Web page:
LAWRENCE — The ball hung in the air, spinning toward the goalposts.
By RUSTIN DODD
The Kansas City Star
One year ago, on Saturdays like this, Matthew Wyman would have been standing in the KU student section or following the game from his dorm room at McCollum Hall.
Back then, Wyman was a former high school soccer player from Michigan, a freshman who showed up at Kansas with a dream of kicking for the football team. And when he didn’t survive a short tryout in the fall, he spent the semester being a regular college student.
So on Saturday afternoon, as Wyman jogged out onto the field with 2 seconds left and KU tied with Louisiana Tech, he tried not to think about the ridiculousness of a walk-on kicker lining up a potential game-winner from 52 yards out.
“It’s weird, knowing that I was up in the student section last year cheering,” Wyman said later.
He took his normal routine, measuring out his steps, and then took a heavy swing with his right foot.
Past its apex, the ball was on track but clearly had little distance to spare. It finally settled through the uprights with a yard or two of room. The clock read 0:00, and Wyman soon found himself at the bottom of a raucous dog pile near midfield.
Kansas 13, Louisiana Tech 10.
Depending on your perspective, KU’s victory was either the “greatest ugly” performance in recent KU history — or maybe the “ugliest great” one. The Jayhawks needed two fourth-quarter fumbles from Louisiana Tech — both inside the 5-yard line — to snap a 22-game losing streak against teams from the Football Bowl Subdivision. That streak dated back to a victory over Northern Illinois in September 2011 and covered the first 14 games of the Charlie Weis’ regime.
The Jayhawks also overcame two interceptions from quarterback Jake Heaps, a struggling running game and an offense that scored just three points in the first 50 minutes. Oh yeah, Wyman also missed a chip-shot 28-yarder in the first half.
But for Weis, there was plenty of beauty in the would-be dumpster fire.
“I’m too old,” Weis said. “I’m in crummy shape. I don’t need games like that. But that might be the best thing that happened for our team. Because who knows? I’m kind of counting on us being able to look back to this game and saying, ‘That was the game when they turned the corner.’”
Early Saturday morning, Weis said he had talked with a person in the program, wondering when KU would catch a break or build some momentum. After last week’s loss at Rice, he’d shaken up the offense by inserting three new starters at receiver and tight end. But even that plan was altered after sophomore receiver Tre’ Parmalee had an appendectomy and missed Saturday’s game.
When KU fell behind 10-3 after three quarters, it looked like another mess.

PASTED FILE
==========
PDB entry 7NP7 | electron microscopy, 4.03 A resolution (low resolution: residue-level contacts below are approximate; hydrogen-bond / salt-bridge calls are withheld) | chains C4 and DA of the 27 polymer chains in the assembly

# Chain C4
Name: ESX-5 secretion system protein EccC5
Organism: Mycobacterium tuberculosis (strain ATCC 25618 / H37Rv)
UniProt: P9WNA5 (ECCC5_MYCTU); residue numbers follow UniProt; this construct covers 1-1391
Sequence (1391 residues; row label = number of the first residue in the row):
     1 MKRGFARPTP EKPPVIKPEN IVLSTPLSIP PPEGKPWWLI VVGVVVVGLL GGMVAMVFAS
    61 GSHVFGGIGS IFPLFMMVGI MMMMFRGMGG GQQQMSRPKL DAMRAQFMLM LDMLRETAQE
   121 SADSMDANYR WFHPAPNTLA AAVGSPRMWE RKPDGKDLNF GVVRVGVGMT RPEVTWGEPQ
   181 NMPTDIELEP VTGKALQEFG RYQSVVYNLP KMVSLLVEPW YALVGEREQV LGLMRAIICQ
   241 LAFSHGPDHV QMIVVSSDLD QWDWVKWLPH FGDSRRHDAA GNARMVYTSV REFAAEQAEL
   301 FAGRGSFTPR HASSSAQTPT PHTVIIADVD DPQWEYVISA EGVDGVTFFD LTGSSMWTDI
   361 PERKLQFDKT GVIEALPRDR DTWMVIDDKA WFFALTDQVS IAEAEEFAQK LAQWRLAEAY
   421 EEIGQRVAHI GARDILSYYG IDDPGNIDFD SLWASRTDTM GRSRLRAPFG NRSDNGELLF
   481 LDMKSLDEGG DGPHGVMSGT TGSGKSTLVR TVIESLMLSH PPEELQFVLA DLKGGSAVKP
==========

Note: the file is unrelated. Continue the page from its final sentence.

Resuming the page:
But very quickly, the fortunes shifted. First came a fumble by Louisiana Tech quarterback Ryan Higgins, just as the Bulldogs were set to go up 17-3 with 13 minutes left. After a second interception by Heaps, Higgins had broken free for a 27-yard run to the 2-yard, stretching the ball toward the goal line as he reached the sideline.
The ball squirted into the end zone for a touchback. And KU capitalized with an eight-play, 80-yard drive that resulted in a 22-yard touchdown pass from Heaps to tight end Jimmay Mundine, one of those pass-catchers who’d lost his job.
“When the quarterback put it in the end zone,” KU nose tackle Keon Stowers said. “That was a play from God.”
The next break came courtesy of the KU defense, which is allowing just 13.3 points per game after three weeks. With less than two minutes left, as Louisiana Tech drove for the go-ahead score, KU linebacker Michael Reynolds ripped the ball from running back Kenneth Dixon inside the 5. Stowers emerged with the ball, and Heaps engineered a drive to the Louisiana Tech 35-yard line, setting up Wyman’s game-winner.
“It may not be the prettiest win,” Heaps said. “But it definitely is a big step for our football team.”
For proper context, it’s important to note that Louisiana Tech, 1-3, was coming off a home loss to Tulane, a Conference USA program that finished 2-10 last year. For Weis, though, none of that mattered.
KU could finally celebrate something positive. The walk-on kicker had come through. The Jayhawks had rushed the field like they’d just become bowl eligible. And with a bye next week, before a Big 12 opener against Texas Tech on Oct. 5, the kicker sat in front of a pack of cameras, an unlikely hero in a beautiful mess.
“I’ve always wanted to be like famous,” Wyman would say, a little sheepishly. “So I guess I’m a little famous.”